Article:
Coronavirus (or COVID-19) has had a devastating impact on Australian society. Small businesses are on their knees, companies have slashed jobs, a battle between renters and landlords looms large and essential grocery items have been in short supply.
In the fragility, many people have come to a stark realisation that it doesn’t take much to unravel business and lose a job. It now seems a daily occurrence to see thousands of people queuing for hours outside of Centrelink to register for unemployment.
This situation is heartbreaking and dire. And it won’t end anytime soon.
According to the Grattan Institute, up to 26% of Australian workers could be out of work due to COVID-19 and the crisis will have an enduring impact on jobs and the economy for years to come.
The Australian Government Labour Market Information Portal indicates there were approximately 13 million Australians employed in February 2020. If unemployment rates reach 26% based on that figure, an extra three million people will be looking for work.
While it might seem insensitive, this circumstance has highlighted that individual financial security needs to be diversified. The age-old concept of ‘not placing all your eggs in one basket’ now has renewed importance.
Having multiple revenue streams is the only way to ride-out situations like COVID-19.
That is why I believe you must turn your attention to bricks and mortar, but not in Australia.
The US property market offers Australian investors a strong opportunity to diversify their revenue streams and build wealth and it can be done without a significant cost-outlay.
Investing in US property
As evidenced by the graph below, the US residential housing market was worth more than $27 trillion dollars last year and is expected to grow to over $33 trillion within the next 24 months.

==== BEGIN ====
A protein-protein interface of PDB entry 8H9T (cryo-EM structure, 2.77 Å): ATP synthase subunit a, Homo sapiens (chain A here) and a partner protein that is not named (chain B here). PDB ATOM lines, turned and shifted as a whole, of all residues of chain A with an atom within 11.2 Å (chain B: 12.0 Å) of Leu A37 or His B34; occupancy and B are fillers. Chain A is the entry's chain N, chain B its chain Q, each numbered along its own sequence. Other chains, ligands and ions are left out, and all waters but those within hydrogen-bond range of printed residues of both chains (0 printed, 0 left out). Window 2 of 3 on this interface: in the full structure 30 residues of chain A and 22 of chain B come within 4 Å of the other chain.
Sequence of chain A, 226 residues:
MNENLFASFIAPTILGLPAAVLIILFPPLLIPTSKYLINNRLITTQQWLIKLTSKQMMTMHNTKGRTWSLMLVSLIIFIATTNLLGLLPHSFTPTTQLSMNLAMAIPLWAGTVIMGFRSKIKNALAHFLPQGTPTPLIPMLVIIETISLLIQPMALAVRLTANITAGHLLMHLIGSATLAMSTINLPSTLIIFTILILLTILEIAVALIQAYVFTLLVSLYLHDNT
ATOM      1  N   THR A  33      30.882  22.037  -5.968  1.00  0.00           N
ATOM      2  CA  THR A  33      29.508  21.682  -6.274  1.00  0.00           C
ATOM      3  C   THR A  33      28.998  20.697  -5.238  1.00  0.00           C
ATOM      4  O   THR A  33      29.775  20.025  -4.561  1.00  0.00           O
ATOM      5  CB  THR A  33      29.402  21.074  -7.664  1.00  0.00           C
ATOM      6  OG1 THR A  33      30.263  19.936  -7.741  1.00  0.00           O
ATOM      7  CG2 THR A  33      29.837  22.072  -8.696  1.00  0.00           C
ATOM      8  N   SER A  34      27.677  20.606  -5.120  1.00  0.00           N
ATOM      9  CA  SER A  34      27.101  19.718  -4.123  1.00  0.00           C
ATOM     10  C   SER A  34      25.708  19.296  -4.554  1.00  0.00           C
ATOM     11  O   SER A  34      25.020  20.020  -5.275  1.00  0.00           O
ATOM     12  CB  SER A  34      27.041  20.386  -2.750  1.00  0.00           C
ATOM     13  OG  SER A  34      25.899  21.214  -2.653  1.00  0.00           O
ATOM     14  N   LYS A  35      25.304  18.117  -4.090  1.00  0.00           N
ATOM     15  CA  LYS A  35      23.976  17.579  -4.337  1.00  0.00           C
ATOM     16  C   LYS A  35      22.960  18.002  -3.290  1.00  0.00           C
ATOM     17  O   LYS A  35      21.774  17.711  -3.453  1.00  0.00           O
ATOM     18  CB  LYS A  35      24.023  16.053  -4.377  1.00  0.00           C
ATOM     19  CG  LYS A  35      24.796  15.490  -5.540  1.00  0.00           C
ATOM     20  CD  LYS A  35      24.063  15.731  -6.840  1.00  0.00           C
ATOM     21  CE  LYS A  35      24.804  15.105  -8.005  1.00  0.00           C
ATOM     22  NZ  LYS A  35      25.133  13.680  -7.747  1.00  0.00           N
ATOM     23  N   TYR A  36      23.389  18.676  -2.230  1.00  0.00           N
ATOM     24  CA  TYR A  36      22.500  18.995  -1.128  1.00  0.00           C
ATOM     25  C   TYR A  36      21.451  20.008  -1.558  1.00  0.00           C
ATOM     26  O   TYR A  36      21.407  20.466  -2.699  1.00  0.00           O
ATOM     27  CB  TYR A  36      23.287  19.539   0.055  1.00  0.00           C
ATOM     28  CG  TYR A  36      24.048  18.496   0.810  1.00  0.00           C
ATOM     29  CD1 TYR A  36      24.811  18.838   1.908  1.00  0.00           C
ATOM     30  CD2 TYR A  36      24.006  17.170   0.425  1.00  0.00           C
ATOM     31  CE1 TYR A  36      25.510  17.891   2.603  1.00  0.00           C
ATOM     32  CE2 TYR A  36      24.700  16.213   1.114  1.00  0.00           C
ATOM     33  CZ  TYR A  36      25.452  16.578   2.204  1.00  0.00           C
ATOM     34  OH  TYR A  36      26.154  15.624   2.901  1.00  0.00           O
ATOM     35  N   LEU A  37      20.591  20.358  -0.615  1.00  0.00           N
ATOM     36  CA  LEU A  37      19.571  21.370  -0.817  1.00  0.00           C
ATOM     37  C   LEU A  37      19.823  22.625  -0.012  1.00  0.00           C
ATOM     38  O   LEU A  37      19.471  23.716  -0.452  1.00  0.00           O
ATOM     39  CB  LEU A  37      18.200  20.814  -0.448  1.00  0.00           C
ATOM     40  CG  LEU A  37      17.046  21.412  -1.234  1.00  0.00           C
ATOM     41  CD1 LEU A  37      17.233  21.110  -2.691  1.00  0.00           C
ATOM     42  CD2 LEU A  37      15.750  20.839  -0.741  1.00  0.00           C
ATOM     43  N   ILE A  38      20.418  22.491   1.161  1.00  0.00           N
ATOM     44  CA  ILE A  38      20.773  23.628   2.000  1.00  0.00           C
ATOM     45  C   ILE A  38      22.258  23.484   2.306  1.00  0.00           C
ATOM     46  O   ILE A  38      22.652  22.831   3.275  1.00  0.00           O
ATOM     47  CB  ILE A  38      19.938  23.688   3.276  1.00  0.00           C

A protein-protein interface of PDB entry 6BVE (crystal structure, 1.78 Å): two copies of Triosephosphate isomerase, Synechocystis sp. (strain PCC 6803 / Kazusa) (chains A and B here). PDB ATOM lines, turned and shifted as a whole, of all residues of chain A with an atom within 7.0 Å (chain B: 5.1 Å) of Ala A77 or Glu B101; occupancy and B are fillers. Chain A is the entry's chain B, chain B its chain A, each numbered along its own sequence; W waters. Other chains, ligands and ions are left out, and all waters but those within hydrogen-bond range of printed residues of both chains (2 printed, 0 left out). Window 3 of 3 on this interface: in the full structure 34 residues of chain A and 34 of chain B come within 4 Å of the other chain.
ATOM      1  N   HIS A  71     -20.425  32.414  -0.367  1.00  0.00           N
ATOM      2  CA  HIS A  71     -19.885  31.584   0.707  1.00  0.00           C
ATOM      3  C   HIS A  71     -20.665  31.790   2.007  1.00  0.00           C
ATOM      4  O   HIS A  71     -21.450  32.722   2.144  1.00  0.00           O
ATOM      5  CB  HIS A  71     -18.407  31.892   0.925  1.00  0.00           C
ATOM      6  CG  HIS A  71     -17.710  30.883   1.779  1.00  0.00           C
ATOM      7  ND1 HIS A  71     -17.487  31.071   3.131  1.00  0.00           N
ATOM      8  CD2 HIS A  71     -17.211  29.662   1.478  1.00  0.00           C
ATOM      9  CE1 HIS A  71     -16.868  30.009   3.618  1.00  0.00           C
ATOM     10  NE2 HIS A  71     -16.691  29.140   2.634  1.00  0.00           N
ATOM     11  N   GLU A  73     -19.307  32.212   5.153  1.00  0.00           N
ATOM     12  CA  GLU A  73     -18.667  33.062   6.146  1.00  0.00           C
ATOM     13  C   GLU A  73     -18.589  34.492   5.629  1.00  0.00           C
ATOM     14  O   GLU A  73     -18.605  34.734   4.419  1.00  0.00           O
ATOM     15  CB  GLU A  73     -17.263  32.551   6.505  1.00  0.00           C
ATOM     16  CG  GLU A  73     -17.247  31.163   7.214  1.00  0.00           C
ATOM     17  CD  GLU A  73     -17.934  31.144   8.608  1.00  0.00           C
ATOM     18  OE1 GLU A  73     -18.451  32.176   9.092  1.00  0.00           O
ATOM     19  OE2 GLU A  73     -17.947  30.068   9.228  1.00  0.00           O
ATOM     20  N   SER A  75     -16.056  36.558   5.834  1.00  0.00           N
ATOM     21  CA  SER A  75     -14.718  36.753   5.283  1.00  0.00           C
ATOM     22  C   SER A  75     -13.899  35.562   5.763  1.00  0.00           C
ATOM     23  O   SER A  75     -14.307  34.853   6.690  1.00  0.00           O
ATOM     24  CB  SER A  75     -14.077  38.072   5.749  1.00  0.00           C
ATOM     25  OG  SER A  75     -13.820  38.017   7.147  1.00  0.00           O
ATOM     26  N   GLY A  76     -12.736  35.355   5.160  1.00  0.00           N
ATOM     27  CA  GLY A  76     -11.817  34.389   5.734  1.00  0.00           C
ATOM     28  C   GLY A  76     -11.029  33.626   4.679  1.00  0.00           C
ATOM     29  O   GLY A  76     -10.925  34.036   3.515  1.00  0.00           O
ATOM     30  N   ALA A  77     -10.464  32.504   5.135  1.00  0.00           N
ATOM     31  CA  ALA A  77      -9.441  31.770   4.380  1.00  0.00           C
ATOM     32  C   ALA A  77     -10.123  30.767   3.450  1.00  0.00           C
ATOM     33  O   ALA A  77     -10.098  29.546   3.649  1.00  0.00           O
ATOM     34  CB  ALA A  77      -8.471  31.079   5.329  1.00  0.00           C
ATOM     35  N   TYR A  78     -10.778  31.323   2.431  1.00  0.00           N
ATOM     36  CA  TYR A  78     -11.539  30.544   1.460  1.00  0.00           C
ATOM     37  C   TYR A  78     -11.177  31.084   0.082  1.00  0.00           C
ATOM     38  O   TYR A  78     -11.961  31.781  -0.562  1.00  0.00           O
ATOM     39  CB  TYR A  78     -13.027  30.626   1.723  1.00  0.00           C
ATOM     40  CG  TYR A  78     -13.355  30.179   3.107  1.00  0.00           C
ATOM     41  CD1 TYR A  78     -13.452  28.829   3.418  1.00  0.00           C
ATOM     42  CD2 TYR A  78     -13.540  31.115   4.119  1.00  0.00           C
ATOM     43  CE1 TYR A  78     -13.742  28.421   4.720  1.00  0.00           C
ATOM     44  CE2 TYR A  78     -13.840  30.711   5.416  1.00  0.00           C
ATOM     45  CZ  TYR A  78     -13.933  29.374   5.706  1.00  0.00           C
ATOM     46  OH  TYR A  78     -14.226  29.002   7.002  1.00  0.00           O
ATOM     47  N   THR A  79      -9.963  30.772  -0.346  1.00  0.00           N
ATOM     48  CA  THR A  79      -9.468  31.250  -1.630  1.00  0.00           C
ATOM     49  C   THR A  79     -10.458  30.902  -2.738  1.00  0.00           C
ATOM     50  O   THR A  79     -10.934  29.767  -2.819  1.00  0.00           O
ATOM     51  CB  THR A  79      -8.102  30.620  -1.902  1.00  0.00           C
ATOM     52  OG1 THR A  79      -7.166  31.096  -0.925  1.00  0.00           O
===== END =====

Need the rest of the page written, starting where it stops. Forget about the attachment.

While these figures may be affected by COVID-19, it highlights that the US residential property market in the next two years alone is worth more than the entire property market in Australia.
I am not suggesting there’s anything wrong with our property market and if you have the resources to invest, it might be your best option. But most people do not.
The average cost of a two-bedroom apartment in Melbourne, Sydney and now Brisbane has skyrocketed in recent years and it is not uncommon to see prices hit more than $600,000.
That would mean Australians trying to get into the property market would need a deposit in excess of $100,000 not including stamp duty and other associated costs. Investing in our domestic property market adds-up quickly and it would seem for many owning ‘the Australian dream’ is a reality out of reach.
However, US property prices are much lower than what we experience here and represent a significant opportunity. For example, a three-bedroom family home can be purchased with tenants from a meagre $50,000 US outright. That’s less than a deposit for Australian property and it’s done without the loan and no interest.
While many outside of the US might view the country as still rebuilding from the aftermath of the Global Financial Crisis, nothing could be further from the truth.
One of the hardest hit areas, Detroit, now offers enormous potential for growth, has a high domestic rental market and affordability of accommodation. This is supplemented by increased levels of government investment and flourishing local industries.
Other аrеаѕ like Florida, uрѕtаtе Nеw York, Ohio, Tennessee and еvеn Texas and Alаѕkа are primed for investment too.
While this type of approach does not necessarily address an immediate need of finding an Australian home to live in right now, it does present a viable solution to building financial security.
How to invest in US property
There are many ways Australians can invest in the US property market but, as with everything, the results achieved depend on how you go about it.
Three of the most commons ways to invest in US property are:
Buy property and hold rentals – this is considered a long-term investment strategy with minimal risk. An investor will purchase a house or apartment and hold on to it long term and open up the property for rent. This strategy can earn more than a 10% return in NET passive income.
Fix and flip – I’m sure you’ve seen this on TV and what happens there (minus the smoke and mirror) can happen for investors. Fix and flip means buying a rundown property, renovating, and then on-selling it for a much higher price to make a profit. This gives an investor great returns and strong equity.